Will high-speed rail ever really happen?
I spent 7 hours on Japan’s bullet trains, traveling from Kagoshima to Kanazawa. 7 hours? That’s a long time. Well, here’s the distance I covered.
That is, about half the country, by train. Could I have flown? Yes, but:
- It would have been more expensive considering that I already bought an all-inclusive Rail Pass.
- I fucking love trains. (I love planes, too, just not riding in them.)
- If you add check-in, security, and boarding, a two-hour flight could mean four hours of transit.
- A plane is frequently late. The trains here, for reasons I’m struggling to understand, are on time to the minute, even those that travel long distances like the ones I took today. The ticket says the train will be in Osaka at 5:17 p.m., even though it’s coming all the way from Hakata, about 400 miles away? At worst, it’s a little early, at 5:16 p.m.
- And the ride could’ve been shorter, but for a significant stretch the train was slowed because of rail damage due to the Kumamoto earthquake.
So since we (the U.S.) want high-speed rail, what does the example of the pioneers of this technology tell us? Ironically, the situation has flipped; A Concise History of Japan tells me that after Japan began to industrialize in the late 19th century, Japanese who visited Europe and America were in awe of the trains in these places, among many other things.
Now I’m sitting here thinking, I took an Amtrak once. And Amtrak hardly compares. The Acela Express, which runs the Northeast Corridor, is the only high-speed rail service in the U.S. And that says nothing of our railways’ safety record, as recent accidents show. In contrast–and shockingly to me–the Shinkansen to date has suffered no fatalities from crashes (there have been 2 derailments).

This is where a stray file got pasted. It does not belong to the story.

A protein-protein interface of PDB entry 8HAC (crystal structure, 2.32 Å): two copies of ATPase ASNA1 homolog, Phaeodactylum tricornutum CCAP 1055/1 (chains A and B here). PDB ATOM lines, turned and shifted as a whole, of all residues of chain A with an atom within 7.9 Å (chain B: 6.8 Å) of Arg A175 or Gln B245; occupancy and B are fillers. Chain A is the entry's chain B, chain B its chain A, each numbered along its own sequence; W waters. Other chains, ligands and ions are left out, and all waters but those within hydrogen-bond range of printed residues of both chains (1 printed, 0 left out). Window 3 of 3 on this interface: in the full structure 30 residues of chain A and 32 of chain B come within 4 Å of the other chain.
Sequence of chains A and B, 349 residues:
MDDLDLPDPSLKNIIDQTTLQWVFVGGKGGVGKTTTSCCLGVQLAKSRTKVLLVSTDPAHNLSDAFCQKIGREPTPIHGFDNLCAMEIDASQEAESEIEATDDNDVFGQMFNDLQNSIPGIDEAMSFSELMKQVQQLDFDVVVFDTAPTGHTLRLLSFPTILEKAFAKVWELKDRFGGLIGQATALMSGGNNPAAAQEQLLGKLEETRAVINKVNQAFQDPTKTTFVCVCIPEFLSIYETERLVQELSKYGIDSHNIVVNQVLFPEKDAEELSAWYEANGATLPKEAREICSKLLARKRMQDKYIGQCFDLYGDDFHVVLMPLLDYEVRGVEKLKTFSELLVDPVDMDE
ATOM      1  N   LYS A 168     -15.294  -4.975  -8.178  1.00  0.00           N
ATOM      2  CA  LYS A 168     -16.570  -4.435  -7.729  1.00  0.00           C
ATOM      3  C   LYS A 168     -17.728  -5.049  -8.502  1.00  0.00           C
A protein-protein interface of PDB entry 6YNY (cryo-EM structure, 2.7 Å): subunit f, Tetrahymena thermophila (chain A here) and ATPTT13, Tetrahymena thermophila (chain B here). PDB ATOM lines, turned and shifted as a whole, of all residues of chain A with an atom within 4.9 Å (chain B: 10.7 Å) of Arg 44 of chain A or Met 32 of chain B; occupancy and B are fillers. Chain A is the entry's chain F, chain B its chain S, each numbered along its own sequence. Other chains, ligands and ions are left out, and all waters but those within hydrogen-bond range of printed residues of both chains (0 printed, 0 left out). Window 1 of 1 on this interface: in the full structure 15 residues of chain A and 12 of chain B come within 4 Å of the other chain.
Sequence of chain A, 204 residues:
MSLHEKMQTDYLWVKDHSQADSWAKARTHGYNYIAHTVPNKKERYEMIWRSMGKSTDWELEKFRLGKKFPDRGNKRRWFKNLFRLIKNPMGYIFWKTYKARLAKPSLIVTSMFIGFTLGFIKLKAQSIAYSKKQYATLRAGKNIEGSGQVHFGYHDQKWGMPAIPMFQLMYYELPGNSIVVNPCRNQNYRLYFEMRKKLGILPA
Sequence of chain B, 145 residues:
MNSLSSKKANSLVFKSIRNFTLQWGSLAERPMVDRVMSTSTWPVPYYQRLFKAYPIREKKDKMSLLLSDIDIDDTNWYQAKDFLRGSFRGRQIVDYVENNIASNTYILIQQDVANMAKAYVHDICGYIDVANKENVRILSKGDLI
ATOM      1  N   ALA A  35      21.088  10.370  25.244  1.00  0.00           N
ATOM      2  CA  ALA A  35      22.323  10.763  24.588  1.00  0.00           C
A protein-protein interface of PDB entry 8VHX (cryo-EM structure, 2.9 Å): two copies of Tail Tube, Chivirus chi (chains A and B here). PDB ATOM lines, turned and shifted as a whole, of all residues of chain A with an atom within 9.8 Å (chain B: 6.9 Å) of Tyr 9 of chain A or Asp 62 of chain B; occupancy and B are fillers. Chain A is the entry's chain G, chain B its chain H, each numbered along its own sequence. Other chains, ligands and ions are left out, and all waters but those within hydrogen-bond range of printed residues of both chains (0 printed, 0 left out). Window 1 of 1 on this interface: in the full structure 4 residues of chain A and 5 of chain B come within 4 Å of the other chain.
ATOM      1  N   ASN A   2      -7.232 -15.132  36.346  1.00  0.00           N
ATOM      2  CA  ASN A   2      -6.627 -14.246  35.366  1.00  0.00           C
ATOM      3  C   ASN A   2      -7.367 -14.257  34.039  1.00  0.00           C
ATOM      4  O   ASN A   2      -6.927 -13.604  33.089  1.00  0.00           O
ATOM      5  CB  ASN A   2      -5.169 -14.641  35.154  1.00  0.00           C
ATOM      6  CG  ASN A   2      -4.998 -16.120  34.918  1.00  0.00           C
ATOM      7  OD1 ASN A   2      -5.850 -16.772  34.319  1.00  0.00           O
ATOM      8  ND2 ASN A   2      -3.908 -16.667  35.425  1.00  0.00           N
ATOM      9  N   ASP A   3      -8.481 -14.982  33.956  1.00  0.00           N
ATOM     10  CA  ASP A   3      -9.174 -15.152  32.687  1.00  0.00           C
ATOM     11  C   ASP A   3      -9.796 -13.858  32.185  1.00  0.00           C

How did Japan get such a fancy rail system? The idea was first proposed in the 1930s by the Japan National Railways Group:
Because of the mountainous terrain, the existing network consisted of 1,067 mm (3 ft 6 in) narrow-gauge lines, which generally took indirect routes and could not be adapted to higher speeds. Consequently, Japan had a greater need for new high-speed lines than countries where the existing standard gauge or broad gauge rail system had more upgrade potential.
It was abandoned until the late ’50s when JNR President Shinji Sogo pushed for it, despite the growing commercial aviation industry.
The cost of constructing the Shinkansen was at first estimated at nearly 200 billion yen, which was raised in the form of a government loan, railway bonds and a low-interest loan of US$80 million from the World Bank. Initial cost estimates, however, had been deliberately understated and the actual figures were nearly double at about 400 billion yen. As the budget shortfall became clear in 1963, Sogo resigned to take responsibility.
Nevertheless, success was immediate:
It enabled day trips between Tokyo and Osaka, the two largest metropolises in Japan, changed the style of business and life of the Japanese people significantly, and increased new traffic demand. The service was an immediate success, reaching the 100 million passenger mark in less than three years on 13 July 1967, and one billion passengers in 1976.